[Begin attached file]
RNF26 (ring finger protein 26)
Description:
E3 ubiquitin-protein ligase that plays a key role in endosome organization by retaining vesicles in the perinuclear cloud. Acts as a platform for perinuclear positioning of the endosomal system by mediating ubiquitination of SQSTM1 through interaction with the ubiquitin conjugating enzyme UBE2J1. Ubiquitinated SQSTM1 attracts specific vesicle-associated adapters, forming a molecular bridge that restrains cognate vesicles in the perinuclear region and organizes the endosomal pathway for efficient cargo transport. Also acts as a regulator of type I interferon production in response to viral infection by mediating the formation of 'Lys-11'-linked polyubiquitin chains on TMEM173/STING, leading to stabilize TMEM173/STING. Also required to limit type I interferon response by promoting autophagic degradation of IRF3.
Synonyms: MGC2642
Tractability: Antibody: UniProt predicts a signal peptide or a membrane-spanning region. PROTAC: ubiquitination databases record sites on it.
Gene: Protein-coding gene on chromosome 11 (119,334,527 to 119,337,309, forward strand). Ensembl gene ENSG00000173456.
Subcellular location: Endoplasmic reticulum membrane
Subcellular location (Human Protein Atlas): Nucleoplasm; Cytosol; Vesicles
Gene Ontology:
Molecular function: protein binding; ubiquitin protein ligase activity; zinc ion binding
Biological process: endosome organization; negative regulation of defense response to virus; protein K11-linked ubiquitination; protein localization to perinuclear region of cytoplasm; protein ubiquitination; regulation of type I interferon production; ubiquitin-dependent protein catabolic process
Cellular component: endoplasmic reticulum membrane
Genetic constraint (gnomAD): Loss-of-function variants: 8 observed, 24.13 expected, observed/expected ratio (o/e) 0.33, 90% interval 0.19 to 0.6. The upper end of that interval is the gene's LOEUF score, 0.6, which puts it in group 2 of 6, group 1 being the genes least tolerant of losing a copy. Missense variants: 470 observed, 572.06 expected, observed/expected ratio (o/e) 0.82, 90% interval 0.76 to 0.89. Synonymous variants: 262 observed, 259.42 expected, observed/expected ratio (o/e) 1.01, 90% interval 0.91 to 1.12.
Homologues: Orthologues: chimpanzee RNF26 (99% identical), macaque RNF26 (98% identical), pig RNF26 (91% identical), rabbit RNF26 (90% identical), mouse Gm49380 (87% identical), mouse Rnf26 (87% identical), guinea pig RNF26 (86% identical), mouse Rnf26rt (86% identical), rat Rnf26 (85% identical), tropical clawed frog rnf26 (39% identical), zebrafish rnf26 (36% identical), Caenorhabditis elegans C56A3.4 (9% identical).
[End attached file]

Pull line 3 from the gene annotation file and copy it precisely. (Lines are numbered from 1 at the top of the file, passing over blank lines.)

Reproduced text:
E3 ubiquitin-protein ligase that plays a key role in endosome organization by retaining vesicles in the perinuclear cloud. Acts as a platform for perinuclear positioning of the endosomal system by mediating ubiquitination of SQSTM1 through interaction with the ubiquitin conjugating enzyme UBE2J1. Ubiquitinated SQSTM1 attracts specific vesicle-associated adapters, forming a molecular bridge that restrains cognate vesicles in the perinuclear region and organizes the endosomal pathway for efficient cargo transport. Also acts as a regulator of type I interferon production in response to viral infection by mediating the formation of 'Lys-11'-linked polyubiquitin chains on TMEM173/STING, leading to stabilize TMEM173/STING. Also required to limit type I interferon response by promoting autophagic degradation of IRF3.